Learn What To Expect When Your Child Has To Start Using A Nebulizer Regularly

When you find out that your child has breathing issues, it can be a bit overwhelming at first. There are some children who have such severe breathing issues that they have to use nebulizers to get breathing treatments to help their body be able to breathe better. If your child needs these treatments, but you have never seen or used a nebulizer before, use the following guide to learn what to expect and how to become comfortable with it.

Measure Everything Closely

The nebulizer and the liquid medication will come with directions on how to use them. It is important to realize how essential proper measurements are when giving your child a breathing treatment. Check whatever device you are using to make sure that it is taking the right measurements indicated by the directions on the machine and the medication. If you put too much medication into the machine, it could cause your child to feel ill after their breathing treatment.

Breathing Treatments Take Time

A breathing treatment can take quite a while to complete. Your child will need to continue to breath in the vapors created by the machine until all of the medication has evaporated. The amount of time that it takes for this process to complete varies based on the amount of medication that your child needs to take. Your child will not be able to move around a lot, so this serves a great time to have them read a book or play a game on a handheld device. This will keep them entertained during the treatment.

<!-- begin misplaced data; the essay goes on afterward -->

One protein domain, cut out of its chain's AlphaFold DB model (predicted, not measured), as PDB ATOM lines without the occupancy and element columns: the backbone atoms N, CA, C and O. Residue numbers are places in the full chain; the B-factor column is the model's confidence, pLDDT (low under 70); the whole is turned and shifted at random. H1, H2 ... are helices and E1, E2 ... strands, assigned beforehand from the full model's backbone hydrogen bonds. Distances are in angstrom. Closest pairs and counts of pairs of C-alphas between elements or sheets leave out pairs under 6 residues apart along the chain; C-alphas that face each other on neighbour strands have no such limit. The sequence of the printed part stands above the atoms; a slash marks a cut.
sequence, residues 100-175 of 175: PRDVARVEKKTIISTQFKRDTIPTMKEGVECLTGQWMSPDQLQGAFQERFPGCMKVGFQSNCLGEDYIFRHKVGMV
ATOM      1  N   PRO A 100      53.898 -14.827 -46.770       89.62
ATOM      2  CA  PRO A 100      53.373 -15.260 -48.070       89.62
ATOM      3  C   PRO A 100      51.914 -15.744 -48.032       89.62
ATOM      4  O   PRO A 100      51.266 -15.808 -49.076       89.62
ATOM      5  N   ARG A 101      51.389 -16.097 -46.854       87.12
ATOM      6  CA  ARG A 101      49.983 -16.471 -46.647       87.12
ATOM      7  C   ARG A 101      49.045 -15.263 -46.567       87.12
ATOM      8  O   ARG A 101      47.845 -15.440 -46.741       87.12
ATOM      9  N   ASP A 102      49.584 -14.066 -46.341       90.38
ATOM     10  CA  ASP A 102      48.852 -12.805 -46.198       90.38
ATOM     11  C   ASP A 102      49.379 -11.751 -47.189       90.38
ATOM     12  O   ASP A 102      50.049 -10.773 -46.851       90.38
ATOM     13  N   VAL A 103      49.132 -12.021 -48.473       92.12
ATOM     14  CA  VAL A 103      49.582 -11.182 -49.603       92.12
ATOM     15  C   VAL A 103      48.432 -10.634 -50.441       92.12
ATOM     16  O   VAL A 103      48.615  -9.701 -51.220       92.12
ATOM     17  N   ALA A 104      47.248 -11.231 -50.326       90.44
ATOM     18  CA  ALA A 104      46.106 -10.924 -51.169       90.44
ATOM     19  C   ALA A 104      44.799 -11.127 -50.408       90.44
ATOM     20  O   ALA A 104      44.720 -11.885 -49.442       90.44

The Mask Must Stay over Your Child's Nose and Mouth

When your child is getting the breathing treatment, the mask that is attached to the nebulizer must stay over their nose and mouth until the treatment is done if it is going to be as effective as it can be. There are some masks that are simply held up to your child's face and some that actually have straps that go around your child's head. If they have a hard time holding the mask in place, you may want to invest in the mask that is held into place on its own.

It is important to monitor your child after they have a breathing treatment to see if it helps them to be able to breathe better. The doctor will want you to report if the treatments are helping and how your child is handling them to know if they should be continued.